Leisure activities are important for adults and children because leisure activities improve emotional, mental and physical health.

Foster carers are expected to support and encourage children to pursue individual interests and hobbies.

Foster carers should also improve the children’s emotional, mental and physical development by supporting the children to take part in a range of new activities, including leisure activities and trips.

Children who engage in these activities are more likely to be settled and happy in the fostering home.

access to positive activities

Children who live in foster homes, like all children, need access to a wide range of positive activities to help them to achieve success. Foster carers encourage and support children to take part in activities such as sports, cubs and scouts, brownies and guides, drama groups, youth clubs and volunteering. They are supported to engage in faith-based activities if they wish to. The activities from which children will derive enjoyment and satisfaction will vary with the individual, but such experiences will be important in giving children a personal sense of achievement.

Staff and foster carers recognise the wide range of personal achievements of children in our care, and these achievements are celebrated individually and collectively.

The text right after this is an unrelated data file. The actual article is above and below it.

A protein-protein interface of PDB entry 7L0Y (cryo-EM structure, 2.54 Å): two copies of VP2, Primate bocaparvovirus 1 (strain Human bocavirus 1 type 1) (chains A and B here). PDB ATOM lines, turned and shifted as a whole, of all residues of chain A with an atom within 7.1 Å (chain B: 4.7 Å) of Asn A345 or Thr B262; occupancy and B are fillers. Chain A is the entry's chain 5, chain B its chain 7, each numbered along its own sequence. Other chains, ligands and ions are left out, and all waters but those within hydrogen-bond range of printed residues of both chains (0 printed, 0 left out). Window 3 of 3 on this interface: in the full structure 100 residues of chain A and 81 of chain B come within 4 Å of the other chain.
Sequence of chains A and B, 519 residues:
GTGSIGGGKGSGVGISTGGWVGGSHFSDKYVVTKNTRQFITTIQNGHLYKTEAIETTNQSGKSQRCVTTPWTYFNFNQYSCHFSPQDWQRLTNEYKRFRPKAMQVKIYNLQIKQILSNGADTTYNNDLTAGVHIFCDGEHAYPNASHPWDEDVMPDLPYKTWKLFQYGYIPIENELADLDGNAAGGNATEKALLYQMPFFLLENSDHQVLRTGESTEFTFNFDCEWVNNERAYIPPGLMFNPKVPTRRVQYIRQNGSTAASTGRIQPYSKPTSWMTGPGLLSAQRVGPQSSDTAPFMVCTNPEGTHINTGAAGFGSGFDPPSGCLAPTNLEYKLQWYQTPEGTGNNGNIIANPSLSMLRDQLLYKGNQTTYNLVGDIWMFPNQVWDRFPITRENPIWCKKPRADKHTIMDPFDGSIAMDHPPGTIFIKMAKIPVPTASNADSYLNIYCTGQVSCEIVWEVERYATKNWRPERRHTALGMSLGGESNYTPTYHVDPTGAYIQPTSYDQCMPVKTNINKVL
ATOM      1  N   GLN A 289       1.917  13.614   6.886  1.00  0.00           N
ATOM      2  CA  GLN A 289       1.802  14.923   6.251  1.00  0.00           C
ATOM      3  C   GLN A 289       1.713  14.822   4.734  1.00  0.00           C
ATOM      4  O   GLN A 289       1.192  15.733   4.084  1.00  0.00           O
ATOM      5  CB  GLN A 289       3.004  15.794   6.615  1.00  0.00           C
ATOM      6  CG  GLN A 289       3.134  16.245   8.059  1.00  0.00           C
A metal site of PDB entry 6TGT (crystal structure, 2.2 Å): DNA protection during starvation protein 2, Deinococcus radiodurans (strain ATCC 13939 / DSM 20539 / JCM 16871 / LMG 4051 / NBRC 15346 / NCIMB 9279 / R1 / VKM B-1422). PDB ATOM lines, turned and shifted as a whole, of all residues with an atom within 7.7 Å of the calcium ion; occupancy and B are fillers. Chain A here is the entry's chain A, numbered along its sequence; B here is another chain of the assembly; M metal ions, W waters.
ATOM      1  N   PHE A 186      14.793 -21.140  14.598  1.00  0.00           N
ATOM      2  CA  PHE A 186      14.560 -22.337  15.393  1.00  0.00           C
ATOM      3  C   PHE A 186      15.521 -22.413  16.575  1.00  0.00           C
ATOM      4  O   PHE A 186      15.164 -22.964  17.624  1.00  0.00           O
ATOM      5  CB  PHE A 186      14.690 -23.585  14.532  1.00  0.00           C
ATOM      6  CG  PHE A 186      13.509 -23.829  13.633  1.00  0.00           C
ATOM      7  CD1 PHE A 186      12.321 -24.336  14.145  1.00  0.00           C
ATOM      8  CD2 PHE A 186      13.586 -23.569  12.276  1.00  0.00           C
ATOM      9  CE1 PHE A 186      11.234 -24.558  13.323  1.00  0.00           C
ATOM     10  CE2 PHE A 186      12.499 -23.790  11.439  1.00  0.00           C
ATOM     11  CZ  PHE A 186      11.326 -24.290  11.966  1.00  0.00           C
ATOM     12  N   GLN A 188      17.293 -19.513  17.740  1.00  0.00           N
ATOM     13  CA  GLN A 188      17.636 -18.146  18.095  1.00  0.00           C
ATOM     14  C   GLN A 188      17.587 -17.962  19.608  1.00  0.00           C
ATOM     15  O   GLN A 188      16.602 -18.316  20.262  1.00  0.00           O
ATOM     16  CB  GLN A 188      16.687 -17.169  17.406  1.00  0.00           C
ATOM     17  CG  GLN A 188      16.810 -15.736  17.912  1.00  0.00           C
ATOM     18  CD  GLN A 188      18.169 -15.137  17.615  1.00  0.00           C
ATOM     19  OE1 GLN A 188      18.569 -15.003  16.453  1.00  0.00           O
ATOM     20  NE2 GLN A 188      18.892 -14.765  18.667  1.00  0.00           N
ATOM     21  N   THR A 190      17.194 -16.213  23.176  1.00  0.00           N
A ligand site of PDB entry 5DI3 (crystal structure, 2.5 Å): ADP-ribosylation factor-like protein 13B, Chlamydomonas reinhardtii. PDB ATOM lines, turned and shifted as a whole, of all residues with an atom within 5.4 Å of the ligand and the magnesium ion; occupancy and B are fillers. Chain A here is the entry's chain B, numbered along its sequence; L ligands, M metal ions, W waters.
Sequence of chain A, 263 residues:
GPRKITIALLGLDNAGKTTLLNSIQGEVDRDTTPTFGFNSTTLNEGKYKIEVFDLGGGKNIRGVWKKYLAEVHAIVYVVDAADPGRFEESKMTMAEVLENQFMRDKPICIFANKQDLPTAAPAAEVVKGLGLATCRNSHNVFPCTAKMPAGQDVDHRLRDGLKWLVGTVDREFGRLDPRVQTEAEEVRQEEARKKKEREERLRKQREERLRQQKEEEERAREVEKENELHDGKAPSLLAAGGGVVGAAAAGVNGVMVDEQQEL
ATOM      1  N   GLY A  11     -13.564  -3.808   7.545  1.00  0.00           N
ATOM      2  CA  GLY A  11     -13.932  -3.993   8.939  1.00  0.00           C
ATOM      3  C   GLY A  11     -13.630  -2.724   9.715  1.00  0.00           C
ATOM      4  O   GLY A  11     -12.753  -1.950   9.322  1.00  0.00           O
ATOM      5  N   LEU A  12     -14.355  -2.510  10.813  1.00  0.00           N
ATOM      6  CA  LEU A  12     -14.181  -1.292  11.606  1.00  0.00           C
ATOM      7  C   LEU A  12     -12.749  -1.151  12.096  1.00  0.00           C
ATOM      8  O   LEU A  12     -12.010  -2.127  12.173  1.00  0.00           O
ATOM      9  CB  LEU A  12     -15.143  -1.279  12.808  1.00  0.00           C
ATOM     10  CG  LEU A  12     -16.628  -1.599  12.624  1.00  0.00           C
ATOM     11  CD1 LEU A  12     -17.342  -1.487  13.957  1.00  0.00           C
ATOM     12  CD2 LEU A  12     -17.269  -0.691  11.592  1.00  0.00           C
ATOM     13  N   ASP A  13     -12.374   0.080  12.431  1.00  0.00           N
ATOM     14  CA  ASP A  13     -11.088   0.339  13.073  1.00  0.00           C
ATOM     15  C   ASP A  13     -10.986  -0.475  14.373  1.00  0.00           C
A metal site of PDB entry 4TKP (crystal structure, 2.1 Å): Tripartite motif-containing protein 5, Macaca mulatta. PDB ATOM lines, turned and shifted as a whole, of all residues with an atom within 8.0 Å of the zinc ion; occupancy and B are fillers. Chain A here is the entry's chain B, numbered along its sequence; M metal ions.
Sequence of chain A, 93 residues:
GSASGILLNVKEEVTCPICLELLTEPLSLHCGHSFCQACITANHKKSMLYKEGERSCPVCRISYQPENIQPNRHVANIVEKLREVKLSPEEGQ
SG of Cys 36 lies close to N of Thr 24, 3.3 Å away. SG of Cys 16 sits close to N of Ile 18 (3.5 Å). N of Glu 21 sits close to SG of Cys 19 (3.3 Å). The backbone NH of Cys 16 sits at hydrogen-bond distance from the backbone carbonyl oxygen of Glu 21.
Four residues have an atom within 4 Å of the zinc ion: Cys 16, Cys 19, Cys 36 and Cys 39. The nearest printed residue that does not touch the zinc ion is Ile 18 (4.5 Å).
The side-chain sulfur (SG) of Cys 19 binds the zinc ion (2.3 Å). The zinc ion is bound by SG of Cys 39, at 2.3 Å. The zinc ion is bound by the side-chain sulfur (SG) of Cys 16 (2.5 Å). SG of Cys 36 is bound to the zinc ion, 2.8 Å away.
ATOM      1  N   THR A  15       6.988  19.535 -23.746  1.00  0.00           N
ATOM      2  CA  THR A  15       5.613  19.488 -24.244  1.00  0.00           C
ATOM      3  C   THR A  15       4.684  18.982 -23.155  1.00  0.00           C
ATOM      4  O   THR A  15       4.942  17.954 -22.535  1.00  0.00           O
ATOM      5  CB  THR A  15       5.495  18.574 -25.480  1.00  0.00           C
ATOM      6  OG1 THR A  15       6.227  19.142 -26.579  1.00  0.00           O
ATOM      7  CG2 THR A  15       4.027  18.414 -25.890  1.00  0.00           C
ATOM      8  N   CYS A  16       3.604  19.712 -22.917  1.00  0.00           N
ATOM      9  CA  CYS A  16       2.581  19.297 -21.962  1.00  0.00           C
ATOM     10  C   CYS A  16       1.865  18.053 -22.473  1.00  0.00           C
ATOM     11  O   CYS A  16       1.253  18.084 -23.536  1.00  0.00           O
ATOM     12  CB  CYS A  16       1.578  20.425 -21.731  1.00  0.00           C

When required to do so, Sparks Fostering aims to work with other local authority departments and organisations to maximise opportunities for looked after children to make use of local facilities, such as negotiating free or subsidised passes to leisure centres for foster families, including foster children and foster carers’ own children.

Developing Skills

Children develop their emotional, intellectual social, creative and physical skills through the accessible and stimulating environment created within the foster home. Children are supported (by their foster carers) to take part in school based and out of school activities.

Children have permission to take part in age appropriate peer activities as would normally be granted by a reasonable parent to their children, within the framework of the placement plan. Decision-making and any assessment of risk to the child should be undertaken on the same basis as a reasonable parent would do.

Children are encouraged and enabled to make and sustain friendships, which may involve reciprocal arrangements to visit friends’ homes.

Additional Resources (Optional)

Activities for toddlers (from Action for Children)

Activities for ages 5 to 12 (Action for Children)

Activities for teens (Action for Children)

Benefits of playing outside (Action for Children)

Family video games (Action for Children)

How can play help my child learn new words? By Action for Children

How to hold a family sports day. By Action for Children. 

Keeping your child safe in sport (free e-learning course by NSPCC)

My No.1 fan – Positive parental involvement in sport. A video by the NSPCC.

Summer activity ideas for children. By Action for Children.